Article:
Teachers sue Kansas over law that limits teachers’ due process rights

The Kansas National Education Association today filed suit in Shawnee County District Court against the state of Kansas over legislation that limit teachers’ due process rights.

Parts of House Bill 2506 came under criticism during the legislative session from the KNEA and from Wyandotte County Democratic legislators. The lawsuit does not apply to any of the financial portions of HB 2506, according to KNEA information. The law also contained school funding provisions.

House Bill 2506 canceled provisions in the previous law that allowed teachers with tenure to have hearings before they could be terminated. School districts are still allowed to have due process hearings for teachers, but they are not required to have them. The Kansas City, Kan., Public School district said previously it would still have due process hearings for teachers.

The KNEA earlier announced that it believes that parts of the bill that stripped due process “were enacted by an improper procedure and that they improperly deprive teachers of a basic expectation of fairness in termination decisions.”

“Today’s lawsuit by the KNEA is little more than an exercise in labor union politics,” Gov. Sam Brownback said in a news release responding to the lawsuit. “Kansas has high quality, well-funded schools and I signed HB 2506 to keep it that way. I am concerned this misdirected lawsuit may cast doubt on, or unwittingly endanger, school funding just as classrooms are convening all across Kansas.”

The case is Kansas National Education Association vs. state of Kansas, 2014-CV-000789 in Shawnee County District Court.

First day of school

Students attended school in a new McKinley Elementary building for the first time today, as school started in the Kansas City, Kan., Public Schools. The new McKinley Elementary School, 1301 Armstrong, is between Ann and Armstrong avenues between North 13th and 14th streets. The one-story building measures 42,000-square feet and has 15 classrooms, a media center, computer lab, music room, art room and multi-purpose room. It is on 2.43 acres, and it replaces the former McKinley School at 611 N. 14th St. (Photo by William Crum)
Students attended school in a new McKinley Elementary building for the first time today, as school started in the Kansas City, Kan., Public Schools. The new McKinley Elementary School, 1301 Armstrong, is between Ann and Armstrong avenues between North 13th and 14th streets. The one-story building measures 42,000-square feet and has 15 classrooms, a media center, computer lab, music room, art room and multi-purpose room. It is on 2.43 acres, and it replaces the former McKinley School at 611 N. 14th St. (Photo by William Crum)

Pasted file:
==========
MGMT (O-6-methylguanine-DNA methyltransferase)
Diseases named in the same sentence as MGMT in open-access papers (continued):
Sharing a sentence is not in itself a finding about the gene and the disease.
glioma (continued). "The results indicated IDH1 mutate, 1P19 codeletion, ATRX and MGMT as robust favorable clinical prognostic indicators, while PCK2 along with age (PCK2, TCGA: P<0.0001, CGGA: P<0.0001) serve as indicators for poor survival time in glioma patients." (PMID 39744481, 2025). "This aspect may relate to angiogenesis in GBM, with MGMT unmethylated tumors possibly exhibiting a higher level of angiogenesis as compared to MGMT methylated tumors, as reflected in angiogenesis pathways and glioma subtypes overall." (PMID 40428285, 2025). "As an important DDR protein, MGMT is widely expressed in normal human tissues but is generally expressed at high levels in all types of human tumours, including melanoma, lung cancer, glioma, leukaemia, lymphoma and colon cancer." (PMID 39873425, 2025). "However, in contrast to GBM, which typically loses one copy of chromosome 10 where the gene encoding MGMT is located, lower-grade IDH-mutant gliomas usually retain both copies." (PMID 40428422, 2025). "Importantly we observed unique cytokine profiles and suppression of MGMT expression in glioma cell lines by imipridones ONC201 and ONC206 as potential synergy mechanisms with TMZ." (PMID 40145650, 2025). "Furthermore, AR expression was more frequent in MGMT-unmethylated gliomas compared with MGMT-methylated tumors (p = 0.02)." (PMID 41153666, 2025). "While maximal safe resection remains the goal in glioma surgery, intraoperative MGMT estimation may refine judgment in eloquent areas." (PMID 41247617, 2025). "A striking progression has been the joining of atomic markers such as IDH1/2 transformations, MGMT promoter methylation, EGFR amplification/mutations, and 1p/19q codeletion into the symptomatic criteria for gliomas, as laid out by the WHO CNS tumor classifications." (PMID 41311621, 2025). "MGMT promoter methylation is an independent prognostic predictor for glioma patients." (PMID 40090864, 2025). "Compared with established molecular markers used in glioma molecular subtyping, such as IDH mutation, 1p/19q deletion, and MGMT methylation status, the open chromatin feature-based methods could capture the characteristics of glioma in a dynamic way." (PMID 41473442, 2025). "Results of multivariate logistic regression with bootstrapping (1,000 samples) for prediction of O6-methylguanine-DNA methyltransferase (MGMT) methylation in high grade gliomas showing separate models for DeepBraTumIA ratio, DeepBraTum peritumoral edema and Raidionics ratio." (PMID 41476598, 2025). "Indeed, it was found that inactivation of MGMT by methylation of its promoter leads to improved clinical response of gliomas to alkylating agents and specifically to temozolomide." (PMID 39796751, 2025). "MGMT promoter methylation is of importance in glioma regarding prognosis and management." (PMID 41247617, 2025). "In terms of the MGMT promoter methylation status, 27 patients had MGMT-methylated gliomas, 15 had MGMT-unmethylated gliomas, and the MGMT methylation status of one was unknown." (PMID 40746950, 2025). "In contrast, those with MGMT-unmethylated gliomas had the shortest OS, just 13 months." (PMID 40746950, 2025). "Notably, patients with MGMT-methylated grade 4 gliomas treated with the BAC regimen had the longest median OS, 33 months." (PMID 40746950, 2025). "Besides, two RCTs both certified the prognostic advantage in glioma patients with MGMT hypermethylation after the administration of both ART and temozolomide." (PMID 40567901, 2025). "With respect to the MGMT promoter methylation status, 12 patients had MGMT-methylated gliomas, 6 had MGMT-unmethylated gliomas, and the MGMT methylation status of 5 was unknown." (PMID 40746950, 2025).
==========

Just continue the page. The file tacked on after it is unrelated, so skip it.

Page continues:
Students attended school in a new McKinley Elementary building for the first time today, as school started in the Kansas City, Kan., Public Schools. The new McKinley Elementary School, 1301 Armstrong, is between Ann and Armstrong avenues between North 13th and 14th streets. The one-story building measures 42,000-square feet and has 15 classrooms, a media center, computer lab, music room, art room and multi-purpose room. It is on 2.43 acres, and it replaces the former McKinley School at 611 N. 14th St. (Photo by William Crum)
Students attended school in a new McKinley Elementary building for the first time today, as school started in the Kansas City, Kan., Public Schools. The new McKinley Elementary School, 1301 Armstrong, is between Ann and Armstrong avenues between North 13th and 14th streets. The one-story building measures 42,000-square feet and has 15 classrooms, a media center, computer lab, music room, art room and multi-purpose room. It is on 2.43 acres, and it replaces the former McKinley School at 611 N. 14th St. (Photo by William Crum)

Body discovered floating in Big 11 Lake

Wyandotte County Sheriff’s officers discovered a body floating in Big 11 Lake at 11th and State Avenue today.

The body appears to be a male, but the age or race of the man is not certain at this time, said Sheriff’s Department spokeswoman Lt. Kelli Bailiff. She added it appeared that the body had been in the water for quite a while.

She said the body has been taken to the Wyandotte County coroner’s office, which may be able to determine more information, such as approximate age and other details.

Lt. Bailiff said it cannot be assumed that the man died from drowning, since the cause of death has not yet been determined.

A call came in from a bystander at mid-morning about a body floating in the lake, she said. The Sheriff’s Department was brought in because it has jurisdiction over the parks.